Thursday, August 12, 2010

The House of Dead Maids by Clare B. Dunkle

Tabby is taken from Ma Hutton's knitting school to serve as a maid at Seldom House, so she thinks. Upon her arrival, she finds there is little for her to do in the big, empty house. She has actually been chosen as a companion to a half wild child with no name. Things are very strange at Seldom House, and become even stranger as Tabby is haunted by the ghost of the maids before her. What happened to them? Is the same fate in store for Tabby?

I'm going to sort of give a spoiler, but not really, since the summary on the back of the book starts out with, "The child who will become Heathcliff is already a savage little creature when Tabby Aykroyd arrives at Seldom House as his nursemaid." So I'm giving anything away the book didn't all ready. Knowing that, I was confused as to the audience of this book. It's written at a middle school level, but seems to assume the reader has read Wuthering Heights. In Dunkle's bio, it says she read Wuthering Heights when she was nine, but I think that most nine year olds, or middle school students for that matter, have. It's not that you couldn't read this book without having read Wuthering Heights, but there's this dramatic reveal at the end which would be a big "so what?" to anyone without knowledge of the book.

This was a very mild ghost story, nothing too scary. Some haunting, some descriptions of the ghosts with their moldy fingers and empty eye sockets, some burying alive (which in all honestly probably would have been enough to scare me as a child), but nothing detailed or intensely scary.

I was a bit bothered by the language, but I think a middle school reader wouldn't be. The language is contemporary, but every now and then there would be throw backs, like Tabby saying "whist" to get the boy to be quiet, and it just felt out of place. Either commit to the language of the time, or just write it in a more contemporary voice. It's fine, especially at this level. So that annoyed me but again, I don't think a middle school kid would much care.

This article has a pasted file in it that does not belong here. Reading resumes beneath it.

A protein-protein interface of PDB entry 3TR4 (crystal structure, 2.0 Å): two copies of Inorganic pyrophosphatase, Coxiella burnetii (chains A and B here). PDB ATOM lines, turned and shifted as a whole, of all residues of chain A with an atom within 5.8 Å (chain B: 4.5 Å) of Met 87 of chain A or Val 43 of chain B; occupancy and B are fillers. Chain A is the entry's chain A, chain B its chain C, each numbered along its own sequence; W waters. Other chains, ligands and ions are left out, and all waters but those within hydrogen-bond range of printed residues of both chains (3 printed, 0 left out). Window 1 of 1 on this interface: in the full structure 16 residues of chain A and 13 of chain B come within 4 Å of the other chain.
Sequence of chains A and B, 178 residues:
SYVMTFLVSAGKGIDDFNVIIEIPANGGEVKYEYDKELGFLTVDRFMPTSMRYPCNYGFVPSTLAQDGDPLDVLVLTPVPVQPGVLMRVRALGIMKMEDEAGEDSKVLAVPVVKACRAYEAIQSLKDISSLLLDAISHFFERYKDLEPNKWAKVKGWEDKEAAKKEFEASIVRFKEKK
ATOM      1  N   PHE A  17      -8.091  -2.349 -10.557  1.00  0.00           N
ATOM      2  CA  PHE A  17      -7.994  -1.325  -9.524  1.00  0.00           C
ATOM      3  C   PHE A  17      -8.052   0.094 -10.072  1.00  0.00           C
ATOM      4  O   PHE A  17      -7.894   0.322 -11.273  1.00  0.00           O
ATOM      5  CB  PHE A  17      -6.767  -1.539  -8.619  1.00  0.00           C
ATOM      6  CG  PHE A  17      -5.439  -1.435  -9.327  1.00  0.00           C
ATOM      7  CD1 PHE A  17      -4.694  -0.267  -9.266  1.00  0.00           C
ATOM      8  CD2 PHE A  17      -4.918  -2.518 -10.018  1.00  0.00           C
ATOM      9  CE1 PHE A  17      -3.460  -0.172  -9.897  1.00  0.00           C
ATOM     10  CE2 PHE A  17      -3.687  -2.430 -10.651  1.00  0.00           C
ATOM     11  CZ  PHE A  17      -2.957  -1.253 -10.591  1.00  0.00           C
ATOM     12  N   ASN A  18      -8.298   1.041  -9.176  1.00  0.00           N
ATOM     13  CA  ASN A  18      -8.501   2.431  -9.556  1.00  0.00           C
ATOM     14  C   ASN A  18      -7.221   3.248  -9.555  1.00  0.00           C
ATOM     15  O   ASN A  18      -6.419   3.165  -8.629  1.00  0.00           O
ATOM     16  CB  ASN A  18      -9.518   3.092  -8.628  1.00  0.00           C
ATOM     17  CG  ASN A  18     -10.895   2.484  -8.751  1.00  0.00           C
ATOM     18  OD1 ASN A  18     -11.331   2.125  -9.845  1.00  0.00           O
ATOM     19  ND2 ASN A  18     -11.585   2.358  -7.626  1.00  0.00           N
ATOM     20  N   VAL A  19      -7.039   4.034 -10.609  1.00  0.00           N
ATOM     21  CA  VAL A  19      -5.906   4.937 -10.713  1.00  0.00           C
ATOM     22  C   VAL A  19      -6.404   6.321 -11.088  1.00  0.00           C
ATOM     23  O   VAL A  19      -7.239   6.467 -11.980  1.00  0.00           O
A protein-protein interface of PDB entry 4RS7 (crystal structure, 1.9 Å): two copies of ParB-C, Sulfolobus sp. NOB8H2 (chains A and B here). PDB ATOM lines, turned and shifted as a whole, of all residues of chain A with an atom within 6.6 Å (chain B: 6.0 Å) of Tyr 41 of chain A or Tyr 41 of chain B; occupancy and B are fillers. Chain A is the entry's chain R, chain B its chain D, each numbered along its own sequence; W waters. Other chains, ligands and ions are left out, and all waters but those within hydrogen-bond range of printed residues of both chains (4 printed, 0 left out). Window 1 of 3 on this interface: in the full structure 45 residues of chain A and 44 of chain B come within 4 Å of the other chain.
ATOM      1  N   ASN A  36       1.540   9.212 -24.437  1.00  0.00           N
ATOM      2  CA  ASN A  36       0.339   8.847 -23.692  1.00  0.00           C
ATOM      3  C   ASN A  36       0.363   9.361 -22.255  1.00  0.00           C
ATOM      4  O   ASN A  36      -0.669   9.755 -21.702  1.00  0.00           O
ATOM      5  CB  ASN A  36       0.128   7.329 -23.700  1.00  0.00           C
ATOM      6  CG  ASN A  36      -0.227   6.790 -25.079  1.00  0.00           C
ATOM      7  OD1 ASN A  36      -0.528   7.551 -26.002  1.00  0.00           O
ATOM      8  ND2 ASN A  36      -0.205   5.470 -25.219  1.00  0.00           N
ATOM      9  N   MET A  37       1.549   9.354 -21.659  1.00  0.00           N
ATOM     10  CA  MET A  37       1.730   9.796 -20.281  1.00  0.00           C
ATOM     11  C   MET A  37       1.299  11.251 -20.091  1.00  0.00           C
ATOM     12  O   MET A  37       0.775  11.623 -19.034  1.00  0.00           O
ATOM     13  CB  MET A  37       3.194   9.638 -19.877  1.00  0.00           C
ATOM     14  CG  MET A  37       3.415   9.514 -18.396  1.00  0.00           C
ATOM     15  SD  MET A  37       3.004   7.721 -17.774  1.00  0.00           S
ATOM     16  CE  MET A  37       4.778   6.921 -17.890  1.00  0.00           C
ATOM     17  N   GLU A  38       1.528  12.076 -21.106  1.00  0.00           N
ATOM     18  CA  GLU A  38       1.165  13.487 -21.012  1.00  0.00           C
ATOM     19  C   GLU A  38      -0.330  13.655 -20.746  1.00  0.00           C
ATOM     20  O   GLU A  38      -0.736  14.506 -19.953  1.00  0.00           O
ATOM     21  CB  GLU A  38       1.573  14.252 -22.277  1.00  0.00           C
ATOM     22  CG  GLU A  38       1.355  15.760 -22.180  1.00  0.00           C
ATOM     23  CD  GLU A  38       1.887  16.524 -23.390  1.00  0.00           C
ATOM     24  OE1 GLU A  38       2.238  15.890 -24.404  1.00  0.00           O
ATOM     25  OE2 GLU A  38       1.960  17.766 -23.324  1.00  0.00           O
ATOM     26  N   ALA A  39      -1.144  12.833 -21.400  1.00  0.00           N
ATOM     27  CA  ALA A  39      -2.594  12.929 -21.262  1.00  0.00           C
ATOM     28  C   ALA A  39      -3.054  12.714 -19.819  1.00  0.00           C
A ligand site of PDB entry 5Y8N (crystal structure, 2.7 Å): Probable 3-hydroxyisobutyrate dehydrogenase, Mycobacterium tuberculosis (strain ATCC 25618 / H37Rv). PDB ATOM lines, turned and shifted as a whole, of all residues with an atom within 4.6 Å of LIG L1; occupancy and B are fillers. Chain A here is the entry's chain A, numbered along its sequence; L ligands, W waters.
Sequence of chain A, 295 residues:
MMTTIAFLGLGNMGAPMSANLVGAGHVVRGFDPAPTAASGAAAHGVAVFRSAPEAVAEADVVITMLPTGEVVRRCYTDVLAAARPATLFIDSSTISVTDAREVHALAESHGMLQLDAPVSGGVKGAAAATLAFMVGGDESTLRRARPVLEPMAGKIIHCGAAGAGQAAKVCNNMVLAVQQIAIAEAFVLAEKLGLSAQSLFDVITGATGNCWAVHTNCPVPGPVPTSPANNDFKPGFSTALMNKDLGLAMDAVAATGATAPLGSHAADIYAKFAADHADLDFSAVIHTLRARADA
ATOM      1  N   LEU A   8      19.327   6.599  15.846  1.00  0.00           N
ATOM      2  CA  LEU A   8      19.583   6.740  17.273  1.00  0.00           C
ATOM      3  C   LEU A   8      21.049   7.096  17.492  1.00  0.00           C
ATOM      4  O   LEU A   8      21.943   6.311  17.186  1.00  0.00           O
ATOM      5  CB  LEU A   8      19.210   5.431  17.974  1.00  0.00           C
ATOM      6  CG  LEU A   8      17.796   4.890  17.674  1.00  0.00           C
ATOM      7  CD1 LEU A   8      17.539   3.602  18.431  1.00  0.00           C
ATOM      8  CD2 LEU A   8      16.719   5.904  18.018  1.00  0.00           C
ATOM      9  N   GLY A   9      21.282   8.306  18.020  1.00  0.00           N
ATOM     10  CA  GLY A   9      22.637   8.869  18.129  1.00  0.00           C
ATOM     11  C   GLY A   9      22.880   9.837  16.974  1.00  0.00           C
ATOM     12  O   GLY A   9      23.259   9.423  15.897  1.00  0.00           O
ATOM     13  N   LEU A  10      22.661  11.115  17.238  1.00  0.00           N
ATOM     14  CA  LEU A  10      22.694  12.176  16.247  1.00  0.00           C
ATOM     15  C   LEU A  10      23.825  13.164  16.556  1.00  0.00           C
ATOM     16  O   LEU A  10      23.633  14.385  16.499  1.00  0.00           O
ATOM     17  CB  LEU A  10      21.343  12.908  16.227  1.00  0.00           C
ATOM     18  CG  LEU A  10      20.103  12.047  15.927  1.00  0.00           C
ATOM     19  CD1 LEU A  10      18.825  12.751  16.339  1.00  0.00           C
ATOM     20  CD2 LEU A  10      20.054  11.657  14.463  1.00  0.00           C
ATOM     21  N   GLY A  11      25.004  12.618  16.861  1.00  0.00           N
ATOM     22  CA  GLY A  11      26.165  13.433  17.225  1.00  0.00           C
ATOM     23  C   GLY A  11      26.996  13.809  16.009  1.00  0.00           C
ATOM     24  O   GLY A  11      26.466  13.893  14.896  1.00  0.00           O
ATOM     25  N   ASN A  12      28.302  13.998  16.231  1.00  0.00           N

Did you like Wuthering Heights? I didn't. I actually didn't really like any of the Bronte sister's books. I think I'm just not into Gothic romances. Oh, I've just realized! That's why I don't like supernatural romances! Because they are Gothic romances, just with vampires or angels or werewolves or whatever! But seriously, like in Jane Eyre, by the time the mad wife shows up in the middle of the wedding to reveal all, I actually said, "Oh come on!" out loud. Give me Jane Austen any day. She would never dream of putting a mad wife in an attic into one of her books. I didn't like Wuthering Heights mostly because they all could have been just fine but insisted on making their lives miserable. And I know, that's sort of the point, but really, it's kind of awful and not that romantic.

Anyway. The House of Dead Maids. A good read for a middle school girl who wants something sort of scary but not too scary. Available in September.


  1. "The language is contemporary, but every now and then there would be throw backs, like Tabby saying "whist" to get the boy to be quiet, and it just felt out of place."

    I'm so pleased that you chose this particular criticism to make! It gave me a chance to post a nice exploration of Emily Bronte's very modern prose style on my website. The best way to reach it would probably be through my "What's New" page: . But you can get to it as well through the House of Dead Maids section of my website. It's all very regimented and organized--but hey, that's because I used to be a librarian!

  2. Thanks, that sounds interesting. I will definitely take a look!

  3. I didn't noticed anything about the language to be honest, which I guess is a good thing! I really enjoyed it, for a quick read it packed a lot into it.

    ★ Under The Mountain's Review of The House of Dead Maids ★


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